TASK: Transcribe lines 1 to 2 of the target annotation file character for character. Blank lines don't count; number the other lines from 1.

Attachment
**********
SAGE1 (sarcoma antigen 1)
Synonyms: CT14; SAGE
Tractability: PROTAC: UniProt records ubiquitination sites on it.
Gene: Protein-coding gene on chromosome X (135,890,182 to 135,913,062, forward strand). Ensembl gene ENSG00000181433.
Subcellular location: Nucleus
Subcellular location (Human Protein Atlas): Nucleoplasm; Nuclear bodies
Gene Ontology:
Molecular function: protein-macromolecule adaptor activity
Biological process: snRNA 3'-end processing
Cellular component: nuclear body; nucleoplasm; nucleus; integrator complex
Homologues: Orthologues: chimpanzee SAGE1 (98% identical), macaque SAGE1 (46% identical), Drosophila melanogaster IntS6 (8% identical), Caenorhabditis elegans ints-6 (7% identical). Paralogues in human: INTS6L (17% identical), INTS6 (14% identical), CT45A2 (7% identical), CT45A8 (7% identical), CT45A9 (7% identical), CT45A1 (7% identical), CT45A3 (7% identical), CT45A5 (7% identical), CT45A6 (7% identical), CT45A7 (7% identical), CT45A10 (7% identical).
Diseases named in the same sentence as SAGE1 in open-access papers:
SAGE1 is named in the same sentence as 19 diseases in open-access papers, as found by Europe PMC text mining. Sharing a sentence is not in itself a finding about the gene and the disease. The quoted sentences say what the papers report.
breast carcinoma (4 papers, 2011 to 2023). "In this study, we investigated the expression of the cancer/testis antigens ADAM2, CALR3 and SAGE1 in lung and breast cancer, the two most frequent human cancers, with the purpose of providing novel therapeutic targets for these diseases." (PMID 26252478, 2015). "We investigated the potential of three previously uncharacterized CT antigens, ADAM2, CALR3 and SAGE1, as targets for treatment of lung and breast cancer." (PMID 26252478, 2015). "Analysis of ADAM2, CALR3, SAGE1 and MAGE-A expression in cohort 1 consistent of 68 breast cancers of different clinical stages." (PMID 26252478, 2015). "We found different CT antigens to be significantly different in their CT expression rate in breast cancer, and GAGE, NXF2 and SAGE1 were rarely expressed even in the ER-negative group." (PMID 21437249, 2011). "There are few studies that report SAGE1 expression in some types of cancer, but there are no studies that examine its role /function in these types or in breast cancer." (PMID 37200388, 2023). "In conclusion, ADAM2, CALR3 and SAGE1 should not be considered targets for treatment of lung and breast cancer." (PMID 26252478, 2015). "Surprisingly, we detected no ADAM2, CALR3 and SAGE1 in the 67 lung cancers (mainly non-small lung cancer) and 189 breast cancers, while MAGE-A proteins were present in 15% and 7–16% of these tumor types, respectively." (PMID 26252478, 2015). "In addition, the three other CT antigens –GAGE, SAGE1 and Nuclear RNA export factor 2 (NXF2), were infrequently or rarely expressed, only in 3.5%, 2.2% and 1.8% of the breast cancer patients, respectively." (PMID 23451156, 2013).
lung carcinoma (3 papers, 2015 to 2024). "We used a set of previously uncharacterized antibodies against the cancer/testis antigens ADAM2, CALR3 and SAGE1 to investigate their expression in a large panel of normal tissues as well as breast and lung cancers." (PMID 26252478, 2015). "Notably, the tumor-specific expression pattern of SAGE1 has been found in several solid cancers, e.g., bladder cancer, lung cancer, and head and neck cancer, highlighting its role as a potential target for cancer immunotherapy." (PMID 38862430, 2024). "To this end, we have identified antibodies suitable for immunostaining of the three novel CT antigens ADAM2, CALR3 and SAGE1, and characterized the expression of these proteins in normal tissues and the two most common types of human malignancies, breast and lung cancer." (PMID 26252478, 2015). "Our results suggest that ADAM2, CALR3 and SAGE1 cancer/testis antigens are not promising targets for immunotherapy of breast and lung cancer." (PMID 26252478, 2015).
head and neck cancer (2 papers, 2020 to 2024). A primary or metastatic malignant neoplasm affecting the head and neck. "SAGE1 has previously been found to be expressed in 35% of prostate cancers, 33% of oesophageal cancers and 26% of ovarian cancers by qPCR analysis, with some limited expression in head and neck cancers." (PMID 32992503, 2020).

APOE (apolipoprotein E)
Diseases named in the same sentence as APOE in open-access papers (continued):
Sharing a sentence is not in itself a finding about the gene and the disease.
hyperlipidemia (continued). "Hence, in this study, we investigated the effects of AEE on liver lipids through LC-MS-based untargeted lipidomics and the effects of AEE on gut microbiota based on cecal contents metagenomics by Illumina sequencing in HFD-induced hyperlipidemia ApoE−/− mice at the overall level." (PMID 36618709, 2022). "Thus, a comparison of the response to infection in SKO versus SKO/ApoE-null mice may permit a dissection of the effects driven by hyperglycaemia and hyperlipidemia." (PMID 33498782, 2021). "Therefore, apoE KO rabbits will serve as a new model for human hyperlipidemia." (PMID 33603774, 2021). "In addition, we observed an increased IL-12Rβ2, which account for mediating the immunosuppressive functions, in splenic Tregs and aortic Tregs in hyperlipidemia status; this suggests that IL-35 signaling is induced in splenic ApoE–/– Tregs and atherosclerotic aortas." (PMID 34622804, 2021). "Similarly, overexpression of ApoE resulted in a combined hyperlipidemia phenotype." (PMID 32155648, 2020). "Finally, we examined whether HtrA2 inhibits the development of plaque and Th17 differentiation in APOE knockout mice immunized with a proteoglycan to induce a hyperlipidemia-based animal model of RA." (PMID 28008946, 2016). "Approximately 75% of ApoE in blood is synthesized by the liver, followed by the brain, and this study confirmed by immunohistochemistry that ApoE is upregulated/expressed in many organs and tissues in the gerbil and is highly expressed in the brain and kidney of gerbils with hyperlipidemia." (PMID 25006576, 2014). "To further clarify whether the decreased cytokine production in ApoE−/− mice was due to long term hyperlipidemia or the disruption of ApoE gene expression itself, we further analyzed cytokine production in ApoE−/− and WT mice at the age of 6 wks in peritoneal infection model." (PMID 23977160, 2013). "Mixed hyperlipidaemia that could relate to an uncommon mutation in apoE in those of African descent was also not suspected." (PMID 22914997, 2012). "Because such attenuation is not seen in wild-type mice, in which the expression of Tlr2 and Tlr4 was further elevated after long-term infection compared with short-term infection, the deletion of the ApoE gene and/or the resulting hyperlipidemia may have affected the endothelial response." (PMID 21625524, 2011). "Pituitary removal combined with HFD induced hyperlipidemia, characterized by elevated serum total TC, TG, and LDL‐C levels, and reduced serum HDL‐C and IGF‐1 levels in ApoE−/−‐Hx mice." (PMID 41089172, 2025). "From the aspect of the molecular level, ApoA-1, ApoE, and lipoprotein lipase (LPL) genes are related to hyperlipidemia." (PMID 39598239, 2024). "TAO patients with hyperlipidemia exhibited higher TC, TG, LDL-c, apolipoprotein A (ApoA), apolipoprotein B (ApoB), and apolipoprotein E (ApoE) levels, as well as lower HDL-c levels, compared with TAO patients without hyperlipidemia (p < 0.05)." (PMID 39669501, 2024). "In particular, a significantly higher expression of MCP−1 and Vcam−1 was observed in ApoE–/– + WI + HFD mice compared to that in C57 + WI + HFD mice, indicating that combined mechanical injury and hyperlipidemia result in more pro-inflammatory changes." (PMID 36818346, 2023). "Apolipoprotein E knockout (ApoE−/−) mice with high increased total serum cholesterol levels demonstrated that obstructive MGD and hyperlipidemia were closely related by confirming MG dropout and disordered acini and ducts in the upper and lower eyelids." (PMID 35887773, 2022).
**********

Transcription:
SAGE1 (sarcoma antigen 1)
Synonyms: CT14; SAGE